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Center For Health Disparities Research

Core Investigators

Dr. Jim Krause

James S. Krause, PhD
College of Health Professions

Complete Biographical Sketch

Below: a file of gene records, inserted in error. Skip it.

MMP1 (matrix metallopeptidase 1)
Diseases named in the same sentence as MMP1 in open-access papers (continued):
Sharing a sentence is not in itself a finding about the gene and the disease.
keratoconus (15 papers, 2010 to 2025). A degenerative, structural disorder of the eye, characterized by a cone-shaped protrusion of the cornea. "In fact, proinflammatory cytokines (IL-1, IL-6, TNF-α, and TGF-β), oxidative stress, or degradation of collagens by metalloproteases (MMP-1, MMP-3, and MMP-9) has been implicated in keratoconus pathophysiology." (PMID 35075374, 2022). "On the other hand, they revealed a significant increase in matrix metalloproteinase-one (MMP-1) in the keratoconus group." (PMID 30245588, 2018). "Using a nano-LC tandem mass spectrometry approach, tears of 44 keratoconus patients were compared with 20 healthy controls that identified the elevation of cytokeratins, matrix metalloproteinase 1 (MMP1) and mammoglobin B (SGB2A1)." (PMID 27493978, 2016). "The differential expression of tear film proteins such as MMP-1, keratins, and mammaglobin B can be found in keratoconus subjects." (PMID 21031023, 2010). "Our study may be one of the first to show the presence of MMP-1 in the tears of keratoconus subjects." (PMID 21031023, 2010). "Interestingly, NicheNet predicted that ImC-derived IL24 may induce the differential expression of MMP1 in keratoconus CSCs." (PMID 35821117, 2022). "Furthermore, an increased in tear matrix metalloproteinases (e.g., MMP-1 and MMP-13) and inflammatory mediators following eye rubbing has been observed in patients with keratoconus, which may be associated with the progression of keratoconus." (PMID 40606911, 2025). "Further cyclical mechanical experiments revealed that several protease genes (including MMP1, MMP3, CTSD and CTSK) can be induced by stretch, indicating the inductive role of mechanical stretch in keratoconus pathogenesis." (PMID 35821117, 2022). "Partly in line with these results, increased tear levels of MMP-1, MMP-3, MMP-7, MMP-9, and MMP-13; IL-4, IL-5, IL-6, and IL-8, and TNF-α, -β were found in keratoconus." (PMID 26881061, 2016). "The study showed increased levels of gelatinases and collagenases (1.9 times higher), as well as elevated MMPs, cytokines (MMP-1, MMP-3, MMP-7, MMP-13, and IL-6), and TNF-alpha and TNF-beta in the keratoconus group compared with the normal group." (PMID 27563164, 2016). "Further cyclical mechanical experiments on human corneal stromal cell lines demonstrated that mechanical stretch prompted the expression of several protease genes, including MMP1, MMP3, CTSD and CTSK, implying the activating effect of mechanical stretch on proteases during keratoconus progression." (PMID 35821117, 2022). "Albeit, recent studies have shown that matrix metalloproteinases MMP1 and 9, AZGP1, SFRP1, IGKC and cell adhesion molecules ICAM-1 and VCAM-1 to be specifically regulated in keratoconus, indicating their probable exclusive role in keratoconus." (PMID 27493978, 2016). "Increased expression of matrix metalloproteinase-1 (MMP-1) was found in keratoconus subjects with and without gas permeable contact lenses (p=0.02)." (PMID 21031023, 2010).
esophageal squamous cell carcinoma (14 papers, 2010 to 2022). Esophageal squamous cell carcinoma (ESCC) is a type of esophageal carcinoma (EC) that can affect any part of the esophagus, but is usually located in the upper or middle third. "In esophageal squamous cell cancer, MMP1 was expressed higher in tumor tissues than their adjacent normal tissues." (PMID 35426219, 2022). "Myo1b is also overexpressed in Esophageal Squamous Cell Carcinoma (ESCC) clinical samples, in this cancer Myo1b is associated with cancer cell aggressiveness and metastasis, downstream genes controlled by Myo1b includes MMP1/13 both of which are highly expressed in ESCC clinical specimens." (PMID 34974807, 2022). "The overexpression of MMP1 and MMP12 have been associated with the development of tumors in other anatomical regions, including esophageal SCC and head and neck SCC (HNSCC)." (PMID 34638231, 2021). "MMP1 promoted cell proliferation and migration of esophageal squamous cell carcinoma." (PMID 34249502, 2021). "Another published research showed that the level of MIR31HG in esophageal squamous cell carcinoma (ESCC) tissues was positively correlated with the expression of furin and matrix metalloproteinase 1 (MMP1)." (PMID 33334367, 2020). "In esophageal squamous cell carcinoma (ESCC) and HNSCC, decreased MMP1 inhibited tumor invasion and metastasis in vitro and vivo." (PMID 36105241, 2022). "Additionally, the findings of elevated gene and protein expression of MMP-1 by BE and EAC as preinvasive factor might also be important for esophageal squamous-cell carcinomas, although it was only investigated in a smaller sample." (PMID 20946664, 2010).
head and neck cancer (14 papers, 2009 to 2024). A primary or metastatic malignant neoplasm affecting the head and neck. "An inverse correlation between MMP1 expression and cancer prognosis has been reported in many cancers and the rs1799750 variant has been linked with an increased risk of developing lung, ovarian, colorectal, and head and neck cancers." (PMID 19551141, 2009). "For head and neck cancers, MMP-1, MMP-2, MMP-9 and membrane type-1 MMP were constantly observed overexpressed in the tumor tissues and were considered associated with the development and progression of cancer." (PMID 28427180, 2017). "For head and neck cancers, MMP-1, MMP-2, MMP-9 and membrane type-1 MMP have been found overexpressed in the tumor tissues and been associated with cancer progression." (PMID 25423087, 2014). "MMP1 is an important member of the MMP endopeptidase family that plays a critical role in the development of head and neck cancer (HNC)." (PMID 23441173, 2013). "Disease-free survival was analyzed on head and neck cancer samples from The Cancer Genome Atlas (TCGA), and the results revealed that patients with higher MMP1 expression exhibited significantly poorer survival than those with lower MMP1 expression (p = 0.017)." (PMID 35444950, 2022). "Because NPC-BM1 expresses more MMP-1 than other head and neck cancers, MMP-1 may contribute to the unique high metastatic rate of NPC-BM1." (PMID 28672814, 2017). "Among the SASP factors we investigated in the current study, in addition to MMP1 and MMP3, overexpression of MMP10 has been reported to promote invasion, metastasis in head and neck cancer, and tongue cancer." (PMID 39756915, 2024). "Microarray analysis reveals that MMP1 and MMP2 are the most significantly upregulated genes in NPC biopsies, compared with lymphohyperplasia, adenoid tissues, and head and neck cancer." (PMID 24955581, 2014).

James S. Krause, PhD holds the rank of Professor and serves as the Associate Dean for Research in the College of Health Professions at the Medical University of South Carolina (MUSC). He serves as Director of the Center for rehabilitation research on Neurologic populations and Scientific Director of the South Carolina Spinal Cord Injury Research Fund which provides funding for basic, applied, and interdisciplinary studies of spinal cord injury (SCI). Dr. Krause also serves as principal investigator on tow federally funded centers including the Center for health outcomes research among underserved populations with neurologic injury and the rehabilitation research and training Center secondary conditions and spinal cord injury. He has served as principal investigator on 12 additional federal research grants of long-term outcomes and SCI. These include an ongoing 35-year longitudinal study of SCI, two longitudinal studies of vocational interests, two studies of secondary conditions, and 4 studies of mortality. He was also PI of two projects within the Model SCI Systems. Dr. Krause worked as a visiting scientist at the National Center for Injury Prevention and Control (NCIPC) within the CDC, monitoring surveillance of TBI and SCI among population-based state health agencies. He previously held a VA scientist appointment and serves a consultant on the Georgia Model SCI Systems Center. Dr. Krause has served as first author on over 90 articles in peer-reviewed journals and has made over 150 presentations at national and international professional conferences. He has published extensively on SCI including the areas of employment, vocational interests, quality of life, health and secondary conditions, and risk for early mortality. As part of his research program, he has published a substantial portion of investigations of disparities in health behaviors, employment, and health outcomes among Caucasian, African-American, Latino, and Native American participants with SCI.


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